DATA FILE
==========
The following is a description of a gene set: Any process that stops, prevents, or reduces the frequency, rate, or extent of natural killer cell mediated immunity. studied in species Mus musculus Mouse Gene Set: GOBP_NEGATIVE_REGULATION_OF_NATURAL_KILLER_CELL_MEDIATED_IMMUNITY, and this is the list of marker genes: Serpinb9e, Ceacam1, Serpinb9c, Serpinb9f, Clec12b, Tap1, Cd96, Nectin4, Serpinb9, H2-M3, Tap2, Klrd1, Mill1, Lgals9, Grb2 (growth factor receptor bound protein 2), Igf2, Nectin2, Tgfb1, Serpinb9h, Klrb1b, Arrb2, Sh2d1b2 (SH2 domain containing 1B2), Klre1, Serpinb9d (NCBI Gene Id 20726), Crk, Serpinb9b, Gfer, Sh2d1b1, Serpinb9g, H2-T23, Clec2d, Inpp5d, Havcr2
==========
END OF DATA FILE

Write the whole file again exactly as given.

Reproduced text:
The following is a description of a gene set: Any process that stops, prevents, or reduces the frequency, rate, or extent of natural killer cell mediated immunity. studied in species Mus musculus Mouse Gene Set: GOBP_NEGATIVE_REGULATION_OF_NATURAL_KILLER_CELL_MEDIATED_IMMUNITY, and this is the list of marker genes: Serpinb9e, Ceacam1, Serpinb9c, Serpinb9f, Clec12b, Tap1, Cd96, Nectin4, Serpinb9, H2-M3, Tap2, Klrd1, Mill1, Lgals9, Grb2 (growth factor receptor bound protein 2), Igf2, Nectin2, Tgfb1, Serpinb9h, Klrb1b, Arrb2, Sh2d1b2 (SH2 domain containing 1B2), Klre1, Serpinb9d (NCBI Gene Id 20726), Crk, Serpinb9b, Gfer, Sh2d1b1, Serpinb9g, H2-T23, Clec2d, Inpp5d, Havcr2